Dr. Gerald Schroeder is a fascinating figure, almost a contradiction in terms:
- He is a brilliant nuclear physicist who communicates with elegant simplicity.
- He is an Orthodox Jew who is happy to interact with Christians.
- He was schooled at MIT, one of the great bastions of modern science, yet uses that science to confirm ancient faith.
Dr. Schroeder employs current science to “illuminate” the moment of “Let there be light.” This has got him quite a hearing. He made a short video on this: “Believe in God in 5 minutes (scientific proof).” It went viral with over 3 million views.
Schroeder greatly affected at least one leading modern secular thinker. As he puts it:
“… when the world’s most influential atheist philosopher, Antony Flew, read this analysis of complexity and several analyses related to the complexity of life brought in my third book, The Hidden Face of God… he abandoned his errant belief in a Godless world and publically apologized for leading so many persons astray for the decades that his atheistic thoughts held sway.” [emphasis added]
However, Dr. Schroeder himself was not always a believer in the God of the Bible. Here’s how he describes the turning point in his journey.
Suddenly confronted with the power that made the universe
As Dr. Schroeder relates:
“For me, there was science for certain. And the Bible had stories. Then, on a clear autumn morning in the Nevada desert, that was about to change.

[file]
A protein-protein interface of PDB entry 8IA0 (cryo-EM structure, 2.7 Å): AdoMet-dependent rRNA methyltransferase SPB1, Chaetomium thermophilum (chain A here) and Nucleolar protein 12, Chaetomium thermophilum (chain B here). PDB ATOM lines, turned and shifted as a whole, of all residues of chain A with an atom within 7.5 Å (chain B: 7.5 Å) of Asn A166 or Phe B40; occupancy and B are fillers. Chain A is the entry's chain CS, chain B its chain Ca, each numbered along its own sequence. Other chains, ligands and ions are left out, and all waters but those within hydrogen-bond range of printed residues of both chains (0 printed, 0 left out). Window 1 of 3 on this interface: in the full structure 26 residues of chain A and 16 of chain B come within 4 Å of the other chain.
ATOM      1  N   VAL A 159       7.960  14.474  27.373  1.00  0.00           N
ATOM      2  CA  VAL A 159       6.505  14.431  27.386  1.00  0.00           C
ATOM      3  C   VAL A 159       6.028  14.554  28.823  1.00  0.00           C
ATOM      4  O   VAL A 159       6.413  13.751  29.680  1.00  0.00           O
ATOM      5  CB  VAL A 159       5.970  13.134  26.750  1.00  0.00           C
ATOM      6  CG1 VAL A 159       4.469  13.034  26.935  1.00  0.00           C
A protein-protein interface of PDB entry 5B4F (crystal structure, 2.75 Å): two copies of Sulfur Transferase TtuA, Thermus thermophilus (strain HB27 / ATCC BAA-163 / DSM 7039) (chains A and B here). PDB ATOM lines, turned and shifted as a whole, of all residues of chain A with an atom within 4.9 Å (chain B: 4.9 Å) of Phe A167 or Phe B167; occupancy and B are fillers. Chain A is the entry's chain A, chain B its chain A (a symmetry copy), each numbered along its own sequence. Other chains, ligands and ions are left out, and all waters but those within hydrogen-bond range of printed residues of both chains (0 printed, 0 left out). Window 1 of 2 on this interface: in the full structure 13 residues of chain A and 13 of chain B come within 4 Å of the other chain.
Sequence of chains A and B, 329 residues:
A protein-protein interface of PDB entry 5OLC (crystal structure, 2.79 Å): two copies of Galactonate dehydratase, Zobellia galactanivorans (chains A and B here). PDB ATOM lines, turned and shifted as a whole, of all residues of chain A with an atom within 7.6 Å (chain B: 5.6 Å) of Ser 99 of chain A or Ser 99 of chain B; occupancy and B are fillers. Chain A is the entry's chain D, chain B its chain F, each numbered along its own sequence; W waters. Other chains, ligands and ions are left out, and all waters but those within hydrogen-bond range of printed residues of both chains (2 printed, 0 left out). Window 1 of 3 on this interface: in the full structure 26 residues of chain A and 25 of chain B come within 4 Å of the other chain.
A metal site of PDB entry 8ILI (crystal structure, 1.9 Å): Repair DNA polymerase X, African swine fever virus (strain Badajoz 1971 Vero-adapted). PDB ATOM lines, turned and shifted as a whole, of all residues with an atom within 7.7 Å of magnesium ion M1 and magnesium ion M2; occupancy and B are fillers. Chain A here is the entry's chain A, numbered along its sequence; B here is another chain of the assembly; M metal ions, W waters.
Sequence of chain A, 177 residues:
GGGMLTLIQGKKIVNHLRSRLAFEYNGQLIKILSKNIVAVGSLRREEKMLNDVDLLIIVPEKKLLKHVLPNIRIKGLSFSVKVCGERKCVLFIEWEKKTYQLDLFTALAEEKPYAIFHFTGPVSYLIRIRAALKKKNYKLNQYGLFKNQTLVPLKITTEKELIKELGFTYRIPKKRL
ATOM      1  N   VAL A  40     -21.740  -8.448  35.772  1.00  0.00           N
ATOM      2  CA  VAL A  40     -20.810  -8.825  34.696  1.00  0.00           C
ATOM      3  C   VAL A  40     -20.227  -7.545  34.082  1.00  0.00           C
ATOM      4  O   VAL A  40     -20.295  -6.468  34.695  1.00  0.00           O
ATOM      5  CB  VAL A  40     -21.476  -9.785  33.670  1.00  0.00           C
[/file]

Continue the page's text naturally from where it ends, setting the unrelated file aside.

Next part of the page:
“My doctoral studies at MIT were an unusual combination of earth sciences and nuclear physics. That mix led me to witness a series of nuclear explosions: the testing of atomic bombs. On that morning, I was sitting on the roof of a Department of Defense pickup truck atop the Rainier Mesa, in the United States’ Nevada Test Site…
“It’s about an hour and a half by car out of Vegas. I was part of a team to test what was predicted to be a moderately low yield tactical nuclear weapon designed with a new configuration of the uranium core. The weapon was buried deep within the mesa. I was one of a handful of scientists allowed to be on the mesa. The others were miles away, below on Yucca Flat. My colleagues whose job it was to estimate the energy release assured us that yield would be so low that they would be willing to stand at the epicenter atop the mesa and merely bend their knees to absorb the shock. I was 5 football fields back from the epicenter. Calculating the potential power of a nuclear weapon is a mix of science and speculation. Today we were to discover the speculation can be way off base.
“It was a bright, windless day and the stillness was as intense as the desert heat. I finished my bagged breakfast, and waited. Five seconds to detonation, high-speed movie cameras started to whir. Four flashbulbs fired, marking the moment of detonation on the film. At first, it seemed as if that was the end, for aside from the noise of the cameras, the desert remained silent.
“Then it arrived.
“My truck started to rock as if I was in a storm at sea. The mesa turned into a bowl of shaking Jell-O. The face of the mesa fell away to the alluvial flat below, a millennium of erosion in an instant. A sort of time warp in the jargon of relativistic physics.
“The access road, the only exit we knew, was gone. The Geiger counters were clicking. A radioactive cloud was coming towards us. We retreated, bouncing over the rough desert terrain. A few grams of uranium 235 were to have been converted into a modest burst of exquisitely hot energy. As Einstein would say…. E = m C squared.
“We like to think humans are in control, but at that moment I knew we weren’t.
“Two hours later I was still trying to calm my nerves with a whiskey sour by the hotel pool in Las Vegas. It did not help. My life had changed. I found myself writing a letter to the only person of spirit whom I knew—and that barely—the MIT campus Rabbi.